For a film that could have coasted through its quieter moments on the sheer novelty of its concept alone, it’s something of a pleasant surprise to find that the videogaming influences of Wreck-It Ralph are the gravy over the dinner, rather than the main feast itself.
This is just the way it should be of course: the Toy Story films may have been about the secret life of toys when they’ve not being played with, but it was three substantive and interesting narratives that ultimately made the trilogy sparkle. With Wreck-It Ralph, the same is true. It’s not at Toy Story level, but it gives Pixar’s trilogy a real run for its proverbial money.
Because what’s particularly satisfying about Wreck-It Ralph is that if you took the videogaming elements out of the movie, the story would still work. Sure, it’d be a lot more basic and a lot less fun, but the core of the film is steadfastly about two outsiders, who find each other – without any mawkish romance in the way – and ultimately share their struggles with simply fitting in.
Outsider number one is Ralph, voicing by John C Reilly. Ralph is the villain in an 8-bit arcade game, Fix-It Felix, and the film – courtesy of an excellent opening sequence – pulls back to explore what happens to him and the others when the arcade closes. Basically, while everyone else is living the high life, Ralph gets to sleep in the rubbish.
But come the 30th anniversary of his game, Ralph has had enough. This is demonstrated exquisitely not by the scene that’s been replayed time and time again in the trailers – the wonderful moment where he attends a support group for game villains – but instead, by him going for a root beer with a very familiar bartender. It’s one of many, many instances of where Wreck-It Ralph gets the little details right. Heck, by the time this scene comes around, several other examples could also have been cited of how the film seamlessly weaves videogame culture in, without ever needing to show off about it.
The film follows Ralph’s journey away from his game and Niceland, through to the hustle and bustle of Game Central Station (where a veritable who’s who of classic videogame characters are to be found), into the dark, foreboding world of first person shooter Hero’s Duty, and then eventually into the land of Mario Kart knock-off, Sugar Rush. On the basis of how quickly and effectively the film gets to this point, director Rich Moore has instantly become the top choice should an adaptation of Enid Blyton’s The Magic Faraway Tree ever be required.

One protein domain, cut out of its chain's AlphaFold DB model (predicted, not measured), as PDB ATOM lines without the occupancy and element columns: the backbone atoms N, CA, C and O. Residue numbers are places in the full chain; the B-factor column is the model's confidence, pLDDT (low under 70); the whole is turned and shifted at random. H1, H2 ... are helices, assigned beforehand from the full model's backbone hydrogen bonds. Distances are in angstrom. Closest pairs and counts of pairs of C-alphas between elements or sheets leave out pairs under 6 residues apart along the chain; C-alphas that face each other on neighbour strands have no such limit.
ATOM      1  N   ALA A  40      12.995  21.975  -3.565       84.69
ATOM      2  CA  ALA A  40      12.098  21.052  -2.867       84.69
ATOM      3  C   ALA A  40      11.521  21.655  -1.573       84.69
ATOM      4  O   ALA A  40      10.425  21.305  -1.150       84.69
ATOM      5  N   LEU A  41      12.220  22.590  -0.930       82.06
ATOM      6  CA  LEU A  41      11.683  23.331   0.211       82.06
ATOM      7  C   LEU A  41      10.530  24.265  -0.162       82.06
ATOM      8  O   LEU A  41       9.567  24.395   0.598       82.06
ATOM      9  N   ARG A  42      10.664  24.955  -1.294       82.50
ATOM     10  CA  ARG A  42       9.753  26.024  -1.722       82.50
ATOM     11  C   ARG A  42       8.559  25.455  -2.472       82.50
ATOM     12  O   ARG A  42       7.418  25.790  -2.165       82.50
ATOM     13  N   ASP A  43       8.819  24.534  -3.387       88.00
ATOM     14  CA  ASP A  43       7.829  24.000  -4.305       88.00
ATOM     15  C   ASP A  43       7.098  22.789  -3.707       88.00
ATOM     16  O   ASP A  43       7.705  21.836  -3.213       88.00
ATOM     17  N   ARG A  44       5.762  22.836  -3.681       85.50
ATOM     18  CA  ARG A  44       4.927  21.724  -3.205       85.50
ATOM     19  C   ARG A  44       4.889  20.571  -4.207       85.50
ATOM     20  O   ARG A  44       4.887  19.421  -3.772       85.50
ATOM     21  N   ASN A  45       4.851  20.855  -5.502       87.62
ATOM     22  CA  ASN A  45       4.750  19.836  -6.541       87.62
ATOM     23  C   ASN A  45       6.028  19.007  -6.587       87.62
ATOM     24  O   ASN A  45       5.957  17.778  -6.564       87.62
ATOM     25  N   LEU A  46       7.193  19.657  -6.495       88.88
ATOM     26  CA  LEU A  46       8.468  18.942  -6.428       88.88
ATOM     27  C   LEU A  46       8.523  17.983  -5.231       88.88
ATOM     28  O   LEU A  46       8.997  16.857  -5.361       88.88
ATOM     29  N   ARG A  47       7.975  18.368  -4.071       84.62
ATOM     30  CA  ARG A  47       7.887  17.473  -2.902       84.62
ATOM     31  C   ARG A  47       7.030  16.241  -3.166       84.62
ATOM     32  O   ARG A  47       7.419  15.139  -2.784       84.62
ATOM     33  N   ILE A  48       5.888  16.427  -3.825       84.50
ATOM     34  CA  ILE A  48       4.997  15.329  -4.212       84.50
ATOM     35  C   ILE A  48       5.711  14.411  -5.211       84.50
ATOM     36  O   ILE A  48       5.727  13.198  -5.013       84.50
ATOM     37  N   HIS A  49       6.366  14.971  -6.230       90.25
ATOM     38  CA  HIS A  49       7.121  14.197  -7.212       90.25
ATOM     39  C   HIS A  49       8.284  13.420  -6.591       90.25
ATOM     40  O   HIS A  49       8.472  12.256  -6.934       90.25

Things slow up a lot when the film reaches the sickly-sweet world of Sugar Rush though, which proves to be a double-edged sword. On the one side, it’s arguably the least interesting of the four different visual worlds presented in the film (although that’s as much due to the quality of the other three). On the other, it’s here we get to meet Vanellope, voiced by Sarah Silverman.
In a film bustling with quality, well-chosen voice talent, Silverman instantly becomes the highlight, curling her tones into those of a snarky, yet slightly vulnerable and relatable nine-year old girl. The relationship between Ralph and Vanellope always threatened to be the making or breaking of Wreck-It Ralph. Fortunately, these are two characters you can really root for, and frequently do.
It perhaps makes Wreck-It Ralph a little less of an ongoing videogame love-in than you might expect, but with one or two narrative surprises up its sleeve, it’s a consistently entertaining family movie.
Furthermore, it’s a film significantly enriched by its videogame coating. There’s a real sense of a passion for the subject matter here, from the small sight gags through to the broader inclusion of very recognisable videogame characters. Expect when the eventual disc releases come around for much freeze-framing to be required, to catch every little gag and reference Rich Moore and his team have woven in.
It was always going to be a hard job to satiate the needs of a Disney movie and the demands of a videogame-fed audience. Wreck-It Ralph, though, treads the line if not perfectly, then extremely well. It’s visually striking, consistently entertaining, and likely to leave you thirsting at the thought of where a second, even nerdier film could go.
Wreck-It Ralph is out on the 8th February in UK cinemas.
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